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Announcement
February 15, 2022

Time and Face: Daguerreotypes to Digital Prints

Miriam and Ira D. Wallach Art Gallery at Columbia University

Martin M. Lawrence, James Watson Webb, 1850–51. Mammoth-plate daguerreotype. Courtesy Art Properties, Avery Architectural & Fine Arts Library, Chandler Chemical Museum Collection.

The Fisk Jubilee Singers, 1882–85. Woodburytype print. Courtesy Art Properties, Avery Architectural & Fine Arts Library, Chandler Chemical Museum Collection.

Twelve Portraits of Women and Men, ca. 1862. Albumen print cartes de visite mounted on board. Courtesy Art Properties, Avery Architectural & Fine Arts Library, Chandler Chemical Museum Collection.

John Pinderhughes, Irene Johnson, from the series "Harlem Portraits," 2014. Archival pigment print. Courtesy Art Properties, Avery Architectural & Fine Arts Library, gift of the artist.

Fame and Photography: An online conversation: February 23, 6:30–7:30pm. Scholar Sharon Marcus and curator Roberto C. Ferrari explore the phenomena of celebrity and the role of photography in the construction of fame.

The Wallach Art Gallery at Columbia University’s Lenfest Center for the Arts is pleased to present Time and Face: Daguerreotypes to Digital Prints. This exhibition is drawn exclusively from the Collection of Art Properties at Columbia University and includes photographs produced using most photomechanical processes in American and European history. Arranged in four thematic sections—time and technology, face, innocence, and fame—the exhibition presents formal portraits alongside figurative subjects in photojournalism and documentary formats, with over 100 examples of works dating from the origins of photography in the 1840s to today.

Time and Face: Daguerreotypes to Digital Prints is curated by Roberto C. Ferrari, the Curator of Art Properties at Columbia University’s Avery Architectural & Fine Arts Library. Ferrari notes: “Columbia was one of the first institutions to collect photographs for research and study, and we continue to this day to build on that legacy. We regularly receive gifts of art from alumni and other donors, and we seek to proactively collect work that emphasizes diversity, equity, and inclusiveness in support of our educational mission. This exhibition will be the first large-scale effort to showcase a selection of photography from this remarkable, yet unknown, collection.”

Works on view include photographic portraits ranging from nineteenth-century daguerreotypes and other cased works, to early paper-based works such as albumen print cartes de visite, to twentieth-century gelatin silver prints and chrome prints, to contemporary archival pigment prints. Among the highlights are Martin M. Lawrence’s mammoth-plate daguerreotype of New York City newspaper publisher and politician James Watson Webb, which won an award at the Great Exhibition of 1851; a recently-conserved woodburytype print of the Fisk Jubilee Singers from the mid-1880s; vintage studio portraits by the Arkansas-based photographer Mike Disfarmer; and contemporary work such as John Pinderhughes’s portrait of Mrs. Irene Johnson from his Harlem Portraits series. The exhibition also includes photographs by twentieth-century artists Manuel Álvarez Bravo, Helen Levitt, Arthur Rothstein, and Andy Warhol, and by contemporary artists Tina Barney, Larry Fink, Danny Lyon, and Shirin Neshat, among others.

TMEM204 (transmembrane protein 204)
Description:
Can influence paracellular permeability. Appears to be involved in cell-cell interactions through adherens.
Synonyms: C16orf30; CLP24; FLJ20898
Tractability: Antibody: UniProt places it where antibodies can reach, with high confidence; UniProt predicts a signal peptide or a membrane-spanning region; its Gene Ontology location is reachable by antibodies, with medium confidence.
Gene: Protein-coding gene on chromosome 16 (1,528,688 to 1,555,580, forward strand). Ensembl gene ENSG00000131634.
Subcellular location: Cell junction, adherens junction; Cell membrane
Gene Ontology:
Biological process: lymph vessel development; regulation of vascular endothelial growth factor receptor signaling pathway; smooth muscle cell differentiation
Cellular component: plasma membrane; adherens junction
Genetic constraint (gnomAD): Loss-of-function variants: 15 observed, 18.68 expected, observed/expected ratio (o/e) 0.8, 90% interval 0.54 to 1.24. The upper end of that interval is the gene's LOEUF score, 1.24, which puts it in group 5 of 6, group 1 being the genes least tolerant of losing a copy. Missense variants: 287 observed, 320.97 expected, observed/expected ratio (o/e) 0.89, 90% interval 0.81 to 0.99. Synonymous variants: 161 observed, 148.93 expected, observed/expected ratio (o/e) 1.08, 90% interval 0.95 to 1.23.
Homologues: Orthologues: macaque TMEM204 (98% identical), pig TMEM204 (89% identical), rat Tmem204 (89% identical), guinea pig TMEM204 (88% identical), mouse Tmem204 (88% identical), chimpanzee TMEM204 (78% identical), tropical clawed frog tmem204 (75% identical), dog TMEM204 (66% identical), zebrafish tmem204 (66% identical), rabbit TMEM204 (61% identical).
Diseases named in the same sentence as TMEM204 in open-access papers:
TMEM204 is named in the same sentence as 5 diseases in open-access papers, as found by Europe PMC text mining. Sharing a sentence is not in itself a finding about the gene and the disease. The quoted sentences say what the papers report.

Time and Face: Daguerreotypes to Digital Prints coincides with the presentation of What Is the Use of Buddhist Art? and Object Relations: Indigenous Belongings. Collectively these exhibitions present more than 150 works of art and cultural heritage objects from Columbia’s Collection of Art Properties. Most on view to the public for the first time, they are a fraction of more than 13,000 objects in the holdings of the collection housed at the Avery Architectural & Fine Art Library. This wide-ranging collection, built over two centuries, has been acquired principally through donations from alumni and faculty, and includes antiquities, cultural heritage objects, and numerous examples of works of art through the twenty-first century. The mission of the collection is to support educational programs, curricular integration, research, and study.

The Wallach presents an array of online content–including a virtual tour, artist interviews, and virtual public programming. The gallery is open to the general public Wednesdays through Saturdays. Online reservations are recommended. For more information on the exhibition, including gallery hours and visit registration links, visit our website. To register for the Wednesday, February 23 online program, register here. All exhibitions are open to the public, and provided free of charge.

Time and Face: Daguerreotypes to Digital Prints is supported by Robert Shlaer and M. Susan Barger.

The Wallach Art Gallery's exhibition programs are made possible with support from the Miriam and Ira D. Wallach Endowment Fund, the Charina Endowment Fund, and the gallery's patrons.

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